But then there are also images that show a much more rounded shape, with a back thrust that is very nice. (and even hoop skirts that are A line in front can have a great back thrust too, and some that are rounded may have very little back thrust. And it depends too on if you wear a bustle or bum pad underneath, and if your skirts are pushing against anything at the time a picture is being taken. There is a lot to take into account.) But I like the look of the skirts in this image:
Same notation as above - if this is yours let me know! It is one of those  "floating around on the internet" images.
I adore the skirts in this picture. It is A-line, to some extent, in the front, but see how it springs away from her waist just a tad? I like that. It gives much better waist definition! (not that she needs her waist to look narrower in the first place - she is very slender!)

I decided that the final steel at the top of my cage was too small and the whole cage was just a bit long. I ended up cutting off the tapes at the top and removing that smallest steel. The cage shifted up; I had more circumference of steel around my hips and the shape was immediately much, much better. In this front view, it looks more "hippie" that it will when finished. The partial steels want to naturally bow out, but when I add lacing to draw them closer together and keep them flat in front the look will be less hippie.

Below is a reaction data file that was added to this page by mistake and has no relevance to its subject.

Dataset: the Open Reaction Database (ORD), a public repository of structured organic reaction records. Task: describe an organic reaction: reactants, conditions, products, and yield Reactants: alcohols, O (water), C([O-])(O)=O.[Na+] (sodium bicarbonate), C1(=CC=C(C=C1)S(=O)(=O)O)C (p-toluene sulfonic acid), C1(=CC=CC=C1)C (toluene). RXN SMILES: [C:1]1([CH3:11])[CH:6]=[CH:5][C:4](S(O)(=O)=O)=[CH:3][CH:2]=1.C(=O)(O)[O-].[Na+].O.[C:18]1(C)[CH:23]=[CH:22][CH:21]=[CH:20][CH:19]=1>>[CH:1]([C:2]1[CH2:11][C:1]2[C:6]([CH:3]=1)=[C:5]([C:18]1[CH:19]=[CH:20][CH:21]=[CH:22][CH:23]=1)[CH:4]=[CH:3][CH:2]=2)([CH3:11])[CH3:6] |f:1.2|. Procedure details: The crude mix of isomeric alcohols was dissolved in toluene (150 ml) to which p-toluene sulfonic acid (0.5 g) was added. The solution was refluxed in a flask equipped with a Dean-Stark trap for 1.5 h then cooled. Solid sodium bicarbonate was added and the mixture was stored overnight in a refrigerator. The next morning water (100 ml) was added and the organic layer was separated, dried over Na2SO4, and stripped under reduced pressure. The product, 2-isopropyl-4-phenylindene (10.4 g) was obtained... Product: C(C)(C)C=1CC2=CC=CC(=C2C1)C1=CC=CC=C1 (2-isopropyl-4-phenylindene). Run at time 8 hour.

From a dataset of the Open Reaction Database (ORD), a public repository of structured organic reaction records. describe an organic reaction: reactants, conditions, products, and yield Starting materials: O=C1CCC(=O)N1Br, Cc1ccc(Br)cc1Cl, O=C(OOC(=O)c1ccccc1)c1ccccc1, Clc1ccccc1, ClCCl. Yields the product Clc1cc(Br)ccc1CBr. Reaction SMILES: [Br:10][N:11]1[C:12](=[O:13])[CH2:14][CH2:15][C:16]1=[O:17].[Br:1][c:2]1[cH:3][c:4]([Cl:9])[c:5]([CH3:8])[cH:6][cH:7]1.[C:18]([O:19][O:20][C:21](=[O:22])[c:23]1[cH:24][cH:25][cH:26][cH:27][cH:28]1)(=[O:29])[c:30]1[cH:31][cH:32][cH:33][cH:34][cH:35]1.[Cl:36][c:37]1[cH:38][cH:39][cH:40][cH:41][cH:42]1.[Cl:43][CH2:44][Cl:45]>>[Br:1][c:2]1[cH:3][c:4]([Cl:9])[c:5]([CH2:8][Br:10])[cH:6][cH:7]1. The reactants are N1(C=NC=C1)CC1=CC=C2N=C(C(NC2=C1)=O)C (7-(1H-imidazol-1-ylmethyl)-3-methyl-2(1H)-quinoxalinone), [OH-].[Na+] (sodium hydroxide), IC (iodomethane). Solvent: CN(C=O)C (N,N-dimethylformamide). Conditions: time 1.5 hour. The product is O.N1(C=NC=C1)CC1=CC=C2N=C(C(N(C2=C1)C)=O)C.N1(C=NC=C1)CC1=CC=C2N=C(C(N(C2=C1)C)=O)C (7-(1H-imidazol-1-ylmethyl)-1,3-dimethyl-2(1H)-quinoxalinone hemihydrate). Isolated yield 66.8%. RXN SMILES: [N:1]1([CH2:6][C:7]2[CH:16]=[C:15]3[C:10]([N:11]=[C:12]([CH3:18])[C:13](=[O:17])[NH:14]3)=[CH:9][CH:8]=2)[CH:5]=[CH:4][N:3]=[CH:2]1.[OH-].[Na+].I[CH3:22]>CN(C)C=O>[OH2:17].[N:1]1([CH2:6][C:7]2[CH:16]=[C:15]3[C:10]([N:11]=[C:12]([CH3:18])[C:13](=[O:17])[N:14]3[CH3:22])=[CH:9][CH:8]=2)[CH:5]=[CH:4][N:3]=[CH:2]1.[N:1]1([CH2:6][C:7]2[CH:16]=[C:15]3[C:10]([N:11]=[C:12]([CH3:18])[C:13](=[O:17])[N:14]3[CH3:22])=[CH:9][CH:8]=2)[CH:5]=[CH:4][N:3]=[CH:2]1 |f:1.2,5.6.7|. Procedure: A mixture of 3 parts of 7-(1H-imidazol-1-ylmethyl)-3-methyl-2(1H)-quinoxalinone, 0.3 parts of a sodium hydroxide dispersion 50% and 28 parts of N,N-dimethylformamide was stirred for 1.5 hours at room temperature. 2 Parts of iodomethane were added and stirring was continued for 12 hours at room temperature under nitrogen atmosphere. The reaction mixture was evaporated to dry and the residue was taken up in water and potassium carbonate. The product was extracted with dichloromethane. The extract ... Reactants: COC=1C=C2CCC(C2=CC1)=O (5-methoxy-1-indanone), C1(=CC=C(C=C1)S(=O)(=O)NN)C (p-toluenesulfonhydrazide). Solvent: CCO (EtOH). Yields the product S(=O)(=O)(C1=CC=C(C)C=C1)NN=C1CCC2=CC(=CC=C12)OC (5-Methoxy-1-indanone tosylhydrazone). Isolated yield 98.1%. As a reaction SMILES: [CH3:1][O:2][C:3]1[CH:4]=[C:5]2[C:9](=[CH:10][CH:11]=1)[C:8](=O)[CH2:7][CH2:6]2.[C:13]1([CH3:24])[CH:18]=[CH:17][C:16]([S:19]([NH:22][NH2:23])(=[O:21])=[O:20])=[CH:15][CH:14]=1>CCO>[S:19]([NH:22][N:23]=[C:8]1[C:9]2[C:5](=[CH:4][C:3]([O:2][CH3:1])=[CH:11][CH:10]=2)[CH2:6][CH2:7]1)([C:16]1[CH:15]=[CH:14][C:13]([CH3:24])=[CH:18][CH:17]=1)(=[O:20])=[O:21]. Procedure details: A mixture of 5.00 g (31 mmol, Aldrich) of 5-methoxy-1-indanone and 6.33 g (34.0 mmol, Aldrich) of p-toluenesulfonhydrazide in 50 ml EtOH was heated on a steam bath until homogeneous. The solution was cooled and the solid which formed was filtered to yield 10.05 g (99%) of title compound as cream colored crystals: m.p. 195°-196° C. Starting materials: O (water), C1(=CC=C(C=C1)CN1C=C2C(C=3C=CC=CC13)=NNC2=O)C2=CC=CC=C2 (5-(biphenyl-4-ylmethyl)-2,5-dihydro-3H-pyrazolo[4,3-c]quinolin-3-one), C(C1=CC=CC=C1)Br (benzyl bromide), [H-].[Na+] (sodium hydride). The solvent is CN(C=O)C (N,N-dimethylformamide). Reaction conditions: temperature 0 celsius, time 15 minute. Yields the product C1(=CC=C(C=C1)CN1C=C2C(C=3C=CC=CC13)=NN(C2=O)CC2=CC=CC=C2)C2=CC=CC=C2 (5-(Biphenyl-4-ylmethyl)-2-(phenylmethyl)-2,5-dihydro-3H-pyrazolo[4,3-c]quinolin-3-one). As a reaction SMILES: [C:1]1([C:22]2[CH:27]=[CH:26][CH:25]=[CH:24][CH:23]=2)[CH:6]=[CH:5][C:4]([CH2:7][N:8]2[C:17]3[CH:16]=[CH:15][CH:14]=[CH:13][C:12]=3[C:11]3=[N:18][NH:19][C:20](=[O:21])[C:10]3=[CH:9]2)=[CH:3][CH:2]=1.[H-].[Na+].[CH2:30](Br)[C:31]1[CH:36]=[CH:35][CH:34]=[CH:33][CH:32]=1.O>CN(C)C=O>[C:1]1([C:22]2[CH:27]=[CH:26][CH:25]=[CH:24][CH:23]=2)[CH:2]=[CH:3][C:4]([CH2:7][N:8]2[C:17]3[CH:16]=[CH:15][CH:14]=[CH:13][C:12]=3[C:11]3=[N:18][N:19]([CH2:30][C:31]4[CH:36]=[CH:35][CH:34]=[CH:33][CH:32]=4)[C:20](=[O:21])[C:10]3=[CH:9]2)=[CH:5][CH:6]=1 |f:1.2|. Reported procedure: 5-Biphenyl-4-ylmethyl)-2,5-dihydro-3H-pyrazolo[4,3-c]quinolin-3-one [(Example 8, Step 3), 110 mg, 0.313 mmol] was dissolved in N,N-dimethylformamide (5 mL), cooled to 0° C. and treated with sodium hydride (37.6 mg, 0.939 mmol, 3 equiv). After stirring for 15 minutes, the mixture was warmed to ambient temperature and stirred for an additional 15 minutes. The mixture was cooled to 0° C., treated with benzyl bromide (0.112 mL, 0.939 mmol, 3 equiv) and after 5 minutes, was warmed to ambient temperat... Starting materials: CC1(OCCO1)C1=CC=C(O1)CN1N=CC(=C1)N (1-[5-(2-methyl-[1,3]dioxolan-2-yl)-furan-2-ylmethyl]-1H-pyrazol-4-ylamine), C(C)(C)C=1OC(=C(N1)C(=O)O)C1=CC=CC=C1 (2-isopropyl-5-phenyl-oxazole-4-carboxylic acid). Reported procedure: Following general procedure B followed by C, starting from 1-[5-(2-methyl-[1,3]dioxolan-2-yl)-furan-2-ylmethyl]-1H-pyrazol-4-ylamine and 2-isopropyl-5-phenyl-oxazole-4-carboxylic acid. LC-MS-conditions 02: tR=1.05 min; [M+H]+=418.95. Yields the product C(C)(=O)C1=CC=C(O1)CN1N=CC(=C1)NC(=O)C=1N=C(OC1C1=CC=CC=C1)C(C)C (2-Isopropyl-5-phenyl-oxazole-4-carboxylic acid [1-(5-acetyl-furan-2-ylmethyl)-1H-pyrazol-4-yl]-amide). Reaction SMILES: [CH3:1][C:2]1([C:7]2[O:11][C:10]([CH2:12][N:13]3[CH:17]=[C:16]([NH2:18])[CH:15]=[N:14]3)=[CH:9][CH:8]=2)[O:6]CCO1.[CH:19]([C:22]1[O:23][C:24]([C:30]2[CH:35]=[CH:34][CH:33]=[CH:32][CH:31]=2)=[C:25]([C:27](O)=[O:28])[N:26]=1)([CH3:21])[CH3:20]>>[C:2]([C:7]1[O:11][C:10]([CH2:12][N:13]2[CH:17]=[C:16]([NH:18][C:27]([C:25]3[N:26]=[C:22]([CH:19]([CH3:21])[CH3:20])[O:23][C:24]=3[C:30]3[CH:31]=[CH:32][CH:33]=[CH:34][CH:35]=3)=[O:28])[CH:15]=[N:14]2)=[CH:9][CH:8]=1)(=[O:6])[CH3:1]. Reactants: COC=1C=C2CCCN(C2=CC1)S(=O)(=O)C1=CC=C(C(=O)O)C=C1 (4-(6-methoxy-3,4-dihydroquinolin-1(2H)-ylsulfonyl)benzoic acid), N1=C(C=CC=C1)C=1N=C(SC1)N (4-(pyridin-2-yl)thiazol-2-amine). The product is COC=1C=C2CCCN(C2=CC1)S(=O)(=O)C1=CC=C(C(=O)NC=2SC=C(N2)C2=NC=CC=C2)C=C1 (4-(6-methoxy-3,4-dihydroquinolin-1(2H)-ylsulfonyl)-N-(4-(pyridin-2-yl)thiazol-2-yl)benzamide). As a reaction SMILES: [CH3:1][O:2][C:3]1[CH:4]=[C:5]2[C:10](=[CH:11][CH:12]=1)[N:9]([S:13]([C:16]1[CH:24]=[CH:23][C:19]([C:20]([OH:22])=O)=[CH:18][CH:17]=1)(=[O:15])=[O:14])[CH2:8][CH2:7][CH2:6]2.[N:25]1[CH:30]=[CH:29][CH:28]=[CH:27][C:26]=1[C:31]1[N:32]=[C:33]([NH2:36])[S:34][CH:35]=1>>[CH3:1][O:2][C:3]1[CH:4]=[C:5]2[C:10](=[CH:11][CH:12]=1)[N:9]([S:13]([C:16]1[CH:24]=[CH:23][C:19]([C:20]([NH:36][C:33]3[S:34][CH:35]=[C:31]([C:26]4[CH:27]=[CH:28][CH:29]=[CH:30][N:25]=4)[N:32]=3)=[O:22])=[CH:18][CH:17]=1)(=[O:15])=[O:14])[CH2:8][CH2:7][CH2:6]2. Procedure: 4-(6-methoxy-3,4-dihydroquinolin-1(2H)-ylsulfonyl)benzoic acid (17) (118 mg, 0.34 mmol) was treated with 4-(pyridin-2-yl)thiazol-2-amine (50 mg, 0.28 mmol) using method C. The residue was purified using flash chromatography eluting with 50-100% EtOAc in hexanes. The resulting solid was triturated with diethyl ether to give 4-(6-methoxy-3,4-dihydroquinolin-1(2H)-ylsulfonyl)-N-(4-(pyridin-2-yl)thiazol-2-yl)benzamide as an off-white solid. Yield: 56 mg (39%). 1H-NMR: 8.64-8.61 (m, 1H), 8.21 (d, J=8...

In-progress. The front is just temporarily taped for now and I need to clip the front partial steels on the left. (or, well, the readers right. The wearers left. :P)

I spent a while after that arranging the tapes. The creation of the back thrust is achieved through the placement of the tapes. If the tapes are equally spaced then the shape will be pretty much round. If you have tapes spaced wider in the back and narrower in the front, you will get more back thrust with a flatter front.

Many original cages I looked at seem to have tapes that start at almost center back then angle to the sides. This "pulls" the steels towards the back, creating even more back thrust. I had fun playing around with it. It was totally un scientific and when I got a shape I was happy with, I tried the cage on again. Love!!